After the 1968 season, Pesky returned to the Red Sox organization as a color commentator on the Sox radio and television announcing crew. A few days after he took on the job, his old friend Ted Williams, newly named manager of the Washington Senators, asked Pesky to be his bench coach and top aide. Although tempted by Williams' offer, Pesky decided to remain in Boston. He worked with Ken Coleman and Ned Martin on Boston's WHDH Radio and TV from 1969–71, then strictly on television with Coleman on WBZ-TV from 1972-74. He later served as analyst for selected games on radio with Joe Castiglione calling play-by-play.

In 1975, Pesky finally returned to uniform as a fulltime coach under manager Darrell Johnson. As in Pittsburgh, he worked at first base and, in his first season back on the field, the Sox won the 1975 AL East title, swept three-time world champion Oakland in the ALCS, and battled the Cincinnati Reds in a thrilling, seven-game World Series. Pesky remained first-base coach under Johnson and his successor, Don Zimmer, before moving to a bench and batting coach role for Zimmer in 1980. The Red Sox had been contenders for most of the late 1970s, but in 1980 they stumbled to fourth place in the AL East, resulting in Zimmer's dismissal with five games left in the season. Pesky took command as interim pilot, and Boston lost four of five, to finish Pesky's career managing record at 147-179 (.451).

The following season, another old friend, Ralph Houk, became Boston's manager, and Pesky resumed his role as the club's batting and bench coach. He was especially valued by Sox slugger Jim Rice, with whom Pesky worked tirelessly. Pesky missed the entire 1983 season with a serious food allergy that caused severe weight loss, but once the source of the illness was discovered, he was able to return for a final season as a fulltime coach in 1984. In 1990, nearing age 71, he spent almost 2½ months as interim manager of Boston's top farm club, the Pawtucket Red Sox, when the team's skipper, Ed Nottle, was fired in June. But since 1985 he has been a special instructor and assistant to the general manager, suiting up before games to work with players.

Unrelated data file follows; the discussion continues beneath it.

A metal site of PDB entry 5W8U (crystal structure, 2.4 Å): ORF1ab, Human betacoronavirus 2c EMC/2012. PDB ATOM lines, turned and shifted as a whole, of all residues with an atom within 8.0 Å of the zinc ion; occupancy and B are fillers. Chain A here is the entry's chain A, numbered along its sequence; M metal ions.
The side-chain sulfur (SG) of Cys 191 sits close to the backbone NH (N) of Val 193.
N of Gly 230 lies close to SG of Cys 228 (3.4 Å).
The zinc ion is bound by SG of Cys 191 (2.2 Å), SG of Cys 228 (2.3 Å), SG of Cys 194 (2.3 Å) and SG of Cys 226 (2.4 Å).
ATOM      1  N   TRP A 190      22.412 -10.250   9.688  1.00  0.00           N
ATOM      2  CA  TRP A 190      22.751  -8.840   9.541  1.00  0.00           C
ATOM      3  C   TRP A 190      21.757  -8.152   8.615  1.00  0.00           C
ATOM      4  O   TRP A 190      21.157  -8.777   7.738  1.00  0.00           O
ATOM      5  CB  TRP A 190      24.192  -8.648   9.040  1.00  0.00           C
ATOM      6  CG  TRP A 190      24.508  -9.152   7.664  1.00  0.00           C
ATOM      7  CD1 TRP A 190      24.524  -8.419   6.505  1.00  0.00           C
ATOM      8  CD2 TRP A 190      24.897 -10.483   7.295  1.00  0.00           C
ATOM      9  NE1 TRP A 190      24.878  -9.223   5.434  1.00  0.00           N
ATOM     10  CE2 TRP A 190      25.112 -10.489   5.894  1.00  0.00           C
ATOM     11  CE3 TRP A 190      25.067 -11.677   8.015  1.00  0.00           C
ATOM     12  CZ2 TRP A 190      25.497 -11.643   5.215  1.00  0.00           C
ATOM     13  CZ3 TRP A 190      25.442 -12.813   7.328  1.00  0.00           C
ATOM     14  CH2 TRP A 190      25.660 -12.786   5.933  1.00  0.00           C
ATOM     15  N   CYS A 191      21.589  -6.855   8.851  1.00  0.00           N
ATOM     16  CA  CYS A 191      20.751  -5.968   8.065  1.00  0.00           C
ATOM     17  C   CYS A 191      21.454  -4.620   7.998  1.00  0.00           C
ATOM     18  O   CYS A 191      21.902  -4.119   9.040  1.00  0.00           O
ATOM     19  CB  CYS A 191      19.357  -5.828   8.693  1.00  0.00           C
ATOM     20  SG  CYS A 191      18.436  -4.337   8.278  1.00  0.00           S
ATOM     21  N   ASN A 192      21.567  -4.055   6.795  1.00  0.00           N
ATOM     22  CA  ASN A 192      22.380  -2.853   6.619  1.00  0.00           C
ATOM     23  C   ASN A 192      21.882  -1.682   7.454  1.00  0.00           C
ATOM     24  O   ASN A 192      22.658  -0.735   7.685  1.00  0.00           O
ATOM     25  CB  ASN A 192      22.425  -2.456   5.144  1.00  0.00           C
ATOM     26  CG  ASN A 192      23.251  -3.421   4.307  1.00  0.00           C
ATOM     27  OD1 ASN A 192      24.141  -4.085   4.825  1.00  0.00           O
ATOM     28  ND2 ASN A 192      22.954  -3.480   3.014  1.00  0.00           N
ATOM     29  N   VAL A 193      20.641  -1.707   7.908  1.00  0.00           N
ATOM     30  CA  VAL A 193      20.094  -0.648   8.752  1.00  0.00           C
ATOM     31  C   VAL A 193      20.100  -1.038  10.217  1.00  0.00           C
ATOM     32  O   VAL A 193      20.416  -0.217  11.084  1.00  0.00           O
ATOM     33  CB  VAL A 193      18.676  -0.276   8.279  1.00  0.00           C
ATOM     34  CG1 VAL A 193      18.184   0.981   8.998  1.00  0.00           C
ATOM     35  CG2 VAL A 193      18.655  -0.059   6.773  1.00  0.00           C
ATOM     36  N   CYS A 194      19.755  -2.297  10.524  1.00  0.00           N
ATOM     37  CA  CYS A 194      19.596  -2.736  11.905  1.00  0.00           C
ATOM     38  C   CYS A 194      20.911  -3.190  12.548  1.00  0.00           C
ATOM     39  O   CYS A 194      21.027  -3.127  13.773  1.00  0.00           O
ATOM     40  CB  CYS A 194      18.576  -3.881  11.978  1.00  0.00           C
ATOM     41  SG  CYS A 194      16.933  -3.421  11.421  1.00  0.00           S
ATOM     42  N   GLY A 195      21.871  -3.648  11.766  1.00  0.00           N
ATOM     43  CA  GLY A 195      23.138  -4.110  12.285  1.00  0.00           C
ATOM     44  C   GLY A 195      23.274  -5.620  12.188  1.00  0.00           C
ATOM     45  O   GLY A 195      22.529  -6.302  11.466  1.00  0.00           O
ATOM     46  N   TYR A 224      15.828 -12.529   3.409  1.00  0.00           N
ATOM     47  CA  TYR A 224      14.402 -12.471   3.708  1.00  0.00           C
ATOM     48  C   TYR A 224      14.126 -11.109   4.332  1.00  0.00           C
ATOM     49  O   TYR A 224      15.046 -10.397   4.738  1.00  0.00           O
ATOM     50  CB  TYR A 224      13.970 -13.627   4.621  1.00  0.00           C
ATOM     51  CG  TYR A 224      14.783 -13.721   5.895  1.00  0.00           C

Intermittently, Pesky has since been allowed to sit on the Red Sox bench during games, but three times has been prevented from the task—once by his own general manager, Dan Duquette, a second time when the Baltimore Orioles complained to MLB, and a third time in March 2007, when Major League Baseball announced it would enforce limitations that only six coaches could be in uniform during a game. Pesky, as an instructor, was ineligible. On April 3, 2007, the North Shore Spirit, a now-defunct team in the Independent Can-Am League, in Lynn, Massachusetts invited Pesky to sit in their dugout—and serve as an honorary coach— anytime he wanted.